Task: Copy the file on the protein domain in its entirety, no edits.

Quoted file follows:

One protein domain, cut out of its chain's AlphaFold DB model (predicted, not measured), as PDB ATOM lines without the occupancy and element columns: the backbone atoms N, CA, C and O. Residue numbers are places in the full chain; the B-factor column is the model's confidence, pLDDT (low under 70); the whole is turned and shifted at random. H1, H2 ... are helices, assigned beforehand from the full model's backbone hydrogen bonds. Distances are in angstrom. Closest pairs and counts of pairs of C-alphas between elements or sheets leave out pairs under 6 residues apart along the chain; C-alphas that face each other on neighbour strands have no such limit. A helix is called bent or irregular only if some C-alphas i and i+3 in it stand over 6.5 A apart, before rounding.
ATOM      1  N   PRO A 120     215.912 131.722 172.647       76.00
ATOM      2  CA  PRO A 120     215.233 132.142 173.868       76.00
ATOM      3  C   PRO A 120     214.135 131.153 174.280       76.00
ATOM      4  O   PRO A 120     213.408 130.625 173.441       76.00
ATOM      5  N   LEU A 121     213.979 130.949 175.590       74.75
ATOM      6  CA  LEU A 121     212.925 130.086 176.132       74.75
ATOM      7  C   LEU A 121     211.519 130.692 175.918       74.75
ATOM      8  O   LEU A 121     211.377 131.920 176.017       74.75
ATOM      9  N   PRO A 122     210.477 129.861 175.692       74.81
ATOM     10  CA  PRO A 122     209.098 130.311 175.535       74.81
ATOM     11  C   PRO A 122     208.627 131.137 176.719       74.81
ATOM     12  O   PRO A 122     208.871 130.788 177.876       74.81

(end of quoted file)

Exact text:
One protein domain, cut out of its chain's AlphaFold DB model (predicted, not measured), as PDB ATOM lines without the occupancy and element columns: the backbone atoms N, CA, C and O. Residue numbers are places in the full chain; the B-factor column is the model's confidence, pLDDT (low under 70); the whole is turned and shifted at random. H1, H2 ... are helices, assigned beforehand from the full model's backbone hydrogen bonds. Distances are in angstrom. Closest pairs and counts of pairs of C-alphas between elements or sheets leave out pairs under 6 residues apart along the chain; C-alphas that face each other on neighbour strands have no such limit. A helix is called bent or irregular only if some C-alphas i and i+3 in it stand over 6.5 A apart, before rounding.
ATOM      1  N   PRO A 120     215.912 131.722 172.647       76.00
ATOM      2  CA  PRO A 120     215.233 132.142 173.868       76.00
ATOM      3  C   PRO A 120     214.135 131.153 174.280       76.00
ATOM      4  O   PRO A 120     213.408 130.625 173.441       76.00
ATOM      5  N   LEU A 121     213.979 130.949 175.590       74.75
ATOM      6  CA  LEU A 121     212.925 130.086 176.132       74.75
ATOM      7  C   LEU A 121     211.519 130.692 175.918       74.75
ATOM      8  O   LEU A 121     211.377 131.920 176.017       74.75
ATOM      9  N   PRO A 122     210.477 129.861 175.692       74.81
ATOM     10  CA  PRO A 122     209.098 130.311 175.535       74.81
ATOM     11  C   PRO A 122     208.627 131.137 176.719       74.81
ATOM     12  O   PRO A 122     208.871 130.788 177.876       74.81